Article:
Earlier studies examined the effects of social media on prevention behaviour and pointed out that SNS provide much information about the severity of infectious diseases, which evokes viewers’ negative emotions (Gao et al., 2020; Buchanan et al., 2021; Heffner et al., 2021; Rettie and Daniels, 2021). In addition, this makes SNS viewers feel fearful of going out and they consequently refrain from doing so (Yoo et al., 2016; Liu, 2021; Mahmood et al., 2021; Zeballos Rivas et al., 2021). For example, Mahmood et al. (2021) used the extended parallel process model (EPPM) to show that SNS browsing promotes individuals’ decisions to refrain from going out. According to the EPPM, SNS browsing increases threat perception and self-efficacy, both of which promote refraining from going out. In contrast, other studies have shown that both social and mass media usage are positively correlated with voluntary preventive intentions (Lin et al., 2014, 2020; Giri and Maurya, 2021). It is still possible that social media use may reduce preventive behaviour because people who are willing to go out but are hesitant to do so may reinforce their intentions by selectively browsing information that encourages them.

Studies analysing SNS contents have shown that there are time periods when posts indicating threats decrease and posts indicating a sense of ease increase (Toriumi et al., 2020). In addition, some contents decrease risk perceptions (Hopfer et al., 2021). It is possible that those who are negative about self-restraint may be selectively exposed to such SNS information and are thus encouraged to go out. Conspiracy theories are also prevalent on social media; those who believe in them tend to rebel against requests for restraint (Enders et al., 2021; Melki et al., 2021; Romer and Jamieson, 2021). These individuals may further strengthen their intentions to resist preventive action by looking for further contents on social media to confirm their bias. Alternatively, it has also been noted that optimism bias is negative for prevention behaviour (Druică et al., 2020). Social media use may reinforce this in the same way. As described above, SNS usage may have the effects of both discouraging and encouraging individuals’ decisions to go out. Therefore, careful analyses are required.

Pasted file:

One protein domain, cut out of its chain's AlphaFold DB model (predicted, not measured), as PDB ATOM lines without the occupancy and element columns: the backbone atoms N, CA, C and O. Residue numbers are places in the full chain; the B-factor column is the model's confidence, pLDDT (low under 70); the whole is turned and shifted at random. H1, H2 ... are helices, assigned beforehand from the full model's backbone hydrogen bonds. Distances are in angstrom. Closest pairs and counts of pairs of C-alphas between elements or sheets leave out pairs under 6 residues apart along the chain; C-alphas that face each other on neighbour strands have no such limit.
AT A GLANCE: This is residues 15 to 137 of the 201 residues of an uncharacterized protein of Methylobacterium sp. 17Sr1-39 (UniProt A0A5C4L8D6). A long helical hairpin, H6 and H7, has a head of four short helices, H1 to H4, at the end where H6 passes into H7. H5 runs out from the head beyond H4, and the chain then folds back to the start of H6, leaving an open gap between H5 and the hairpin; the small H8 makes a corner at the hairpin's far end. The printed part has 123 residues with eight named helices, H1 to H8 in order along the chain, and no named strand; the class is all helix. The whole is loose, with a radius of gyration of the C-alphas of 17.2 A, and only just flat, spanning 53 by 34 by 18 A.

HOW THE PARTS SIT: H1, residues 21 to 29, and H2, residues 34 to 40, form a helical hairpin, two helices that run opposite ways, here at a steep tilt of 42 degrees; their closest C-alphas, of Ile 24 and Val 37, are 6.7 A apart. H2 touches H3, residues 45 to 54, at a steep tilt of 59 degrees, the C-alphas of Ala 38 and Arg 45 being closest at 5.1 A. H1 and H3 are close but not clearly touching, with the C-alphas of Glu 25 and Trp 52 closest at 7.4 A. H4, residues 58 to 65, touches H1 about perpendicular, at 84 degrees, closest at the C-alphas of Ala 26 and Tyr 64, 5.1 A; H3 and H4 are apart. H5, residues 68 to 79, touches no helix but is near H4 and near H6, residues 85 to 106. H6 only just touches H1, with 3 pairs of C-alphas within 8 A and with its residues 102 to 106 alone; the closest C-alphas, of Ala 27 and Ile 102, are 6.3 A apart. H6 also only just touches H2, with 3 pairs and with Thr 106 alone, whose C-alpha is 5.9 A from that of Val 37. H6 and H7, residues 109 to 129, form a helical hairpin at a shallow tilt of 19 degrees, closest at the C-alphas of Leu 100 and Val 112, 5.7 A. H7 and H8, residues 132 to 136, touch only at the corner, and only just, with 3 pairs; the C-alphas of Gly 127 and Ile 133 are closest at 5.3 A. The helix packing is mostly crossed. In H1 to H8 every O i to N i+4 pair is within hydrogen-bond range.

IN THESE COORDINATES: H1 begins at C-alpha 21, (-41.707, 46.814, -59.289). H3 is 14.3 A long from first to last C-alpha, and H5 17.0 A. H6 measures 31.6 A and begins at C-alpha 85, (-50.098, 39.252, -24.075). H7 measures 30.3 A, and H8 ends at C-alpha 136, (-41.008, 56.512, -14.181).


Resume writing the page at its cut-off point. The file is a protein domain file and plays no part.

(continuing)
One limitation of the previous studies is that their results were all based on data from a single time point and did not account for changes over time. A major characteristic of the current COVID-19 pandemic is that global infection has continued over the long term. Behaviours, public opinions and perceptions have changed dramatically in this period. During the COVID-19 pandemic, media information has changed over time as social conditions change and media effects on users may also change (Durazzi et al., 2021; Zheng et al., 2021). While media information may encourage preventive behaviour when it is dominated by pessimistic news, it may be less effective or even discourage preventive behaviour at other times. However, most previous studies were based on cross-sectional surveys with a single-dependent variable and thus fail to account for longitudinal variation. The purpose of this study was to shed light on media effects on preventive behaviours. By using panel data, this study also includes an examination of longitudinal changes in preventive behaviour.


Panel survey

This study used panel survey data from two waves in 2020 and 2021 in Japan. While legally enforceable lockdowns were implemented in mainly Western countries, citizens in Japan were requested to voluntarily refrain from leaving their homes without legal restraint. Therefore, Japanese citizens had to decide on their own behaviour based on media information and the behaviours of those around them. In other words, the Japanese data are well suited for analysing the effects of media information on people’s behaviour. In addition to refraining from going out, the Japanese population was requested to wear masks and be vaccinated. Mask-wearing rates have always been high in Japan and vaccination rates rose quickly after they became available. However, voluntarily refraining from going out fluctuated depending on the time of year. Therefore, it is appropriate to focus only on refraining from going out as an indicator of preventive behaviour, which is the dependent variable herein.